The timeline states that Stanley Dishon drove to Bullitt Central High School to find Jessica "to confront her over all of his anger." Her vehicle was not there, so Stanley Dishon drove to her home on Deatsville Road, according to the timeline, where the two got into an argument before he began to choke her. She fell down and he went into the home to get a scarf and strangled her. The timeline does not mention Stanley Dishon sexually assaulting his niece or say what he did with the body before it was found 17 days later by a bus driver.

Asked where the information from the timeline came from, Bullitt County Det. Lynn Hunt, who summarized the investigation in the court documents, said "You're kidding me, I'm not going to answer those questions."

She then hung up the phone on a reporter.

In a summary of an interview with Stanley Dishon in August, he denied any involvement in her murder, saying he was at work at the time. But he used derogatory terms in describing her and "appeared genuinely angry with emotion when speaking" about the teen, according to the records.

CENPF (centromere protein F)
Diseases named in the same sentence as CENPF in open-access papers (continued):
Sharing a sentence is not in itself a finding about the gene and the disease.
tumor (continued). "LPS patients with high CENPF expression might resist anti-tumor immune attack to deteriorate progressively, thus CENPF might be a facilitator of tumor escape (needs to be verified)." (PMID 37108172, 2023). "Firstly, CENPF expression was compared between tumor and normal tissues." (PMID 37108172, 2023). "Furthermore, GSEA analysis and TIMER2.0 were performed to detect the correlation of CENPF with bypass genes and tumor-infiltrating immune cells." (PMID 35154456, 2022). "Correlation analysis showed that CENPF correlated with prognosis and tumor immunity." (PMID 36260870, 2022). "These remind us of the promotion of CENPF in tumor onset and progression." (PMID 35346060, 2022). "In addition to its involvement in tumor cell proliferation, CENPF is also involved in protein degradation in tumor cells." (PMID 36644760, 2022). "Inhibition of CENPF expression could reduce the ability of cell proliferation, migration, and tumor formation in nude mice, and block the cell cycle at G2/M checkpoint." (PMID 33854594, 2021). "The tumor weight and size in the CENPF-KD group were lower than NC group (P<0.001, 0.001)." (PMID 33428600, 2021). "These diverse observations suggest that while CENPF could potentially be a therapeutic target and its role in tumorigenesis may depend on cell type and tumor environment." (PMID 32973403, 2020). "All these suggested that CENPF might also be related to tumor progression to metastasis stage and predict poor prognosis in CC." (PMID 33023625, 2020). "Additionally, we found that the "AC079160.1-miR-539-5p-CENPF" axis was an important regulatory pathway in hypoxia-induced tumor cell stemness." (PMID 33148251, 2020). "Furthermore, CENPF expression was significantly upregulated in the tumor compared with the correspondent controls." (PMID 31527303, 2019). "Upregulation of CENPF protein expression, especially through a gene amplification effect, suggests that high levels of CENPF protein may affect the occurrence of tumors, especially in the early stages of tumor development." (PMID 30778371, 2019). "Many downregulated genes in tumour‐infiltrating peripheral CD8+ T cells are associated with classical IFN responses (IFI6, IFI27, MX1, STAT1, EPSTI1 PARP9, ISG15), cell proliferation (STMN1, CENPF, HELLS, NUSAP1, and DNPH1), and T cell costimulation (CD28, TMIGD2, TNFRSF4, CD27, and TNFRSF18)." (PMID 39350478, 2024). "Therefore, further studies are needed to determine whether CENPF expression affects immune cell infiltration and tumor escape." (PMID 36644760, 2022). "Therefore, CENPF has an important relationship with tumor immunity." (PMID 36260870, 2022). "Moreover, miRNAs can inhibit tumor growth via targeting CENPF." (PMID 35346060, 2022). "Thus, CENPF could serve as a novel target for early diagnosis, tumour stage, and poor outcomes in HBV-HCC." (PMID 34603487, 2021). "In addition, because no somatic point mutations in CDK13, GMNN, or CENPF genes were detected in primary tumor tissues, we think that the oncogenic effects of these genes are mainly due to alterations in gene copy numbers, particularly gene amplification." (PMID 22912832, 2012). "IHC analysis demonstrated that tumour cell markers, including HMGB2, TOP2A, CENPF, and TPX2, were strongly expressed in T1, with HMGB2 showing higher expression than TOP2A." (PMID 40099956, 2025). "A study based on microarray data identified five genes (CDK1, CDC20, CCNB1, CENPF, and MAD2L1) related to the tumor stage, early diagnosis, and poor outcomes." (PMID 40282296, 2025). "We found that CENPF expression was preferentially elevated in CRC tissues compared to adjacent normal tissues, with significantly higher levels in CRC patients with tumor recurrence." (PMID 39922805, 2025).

Investigators say in the records that Stanley Dishon lied repeatedly in interviews with them:

Dishon said he learned from his brother Mike that Jessica was missing, which investigators say is untrue.

He said he took three weeks off work to help look for Jessica when she was missing, which was found to be false.

Police also couldn't verify that he worked all day the day she died.

He lied about the condition of Jessica's body and the sexual abuse charges against him involving his children, according to the summary.

At one point, Dishon told investigators he wanted to tell them the truth and was "shaking so badly that he cannot sit still in his chair," according to a summary of the Aug. 9 interview.

Stanley Dishon also told investigators he hadn't heard anything about Jessica's case in 14 years, but Hunt says in her summary that "it is evident from the two interviews from the informants that he has been discussing it." There is only a summary of one informant interview in the records released so far.

When Hunt lays out the case against him to Stanley Dishon, "he denies every movement almost before I can get it out of my mouth," she writes.

At one point, Hunt said that the other detective with her during the interview got Dishon so confused on his whereabouts that he "just begins to lie and he cannot stop."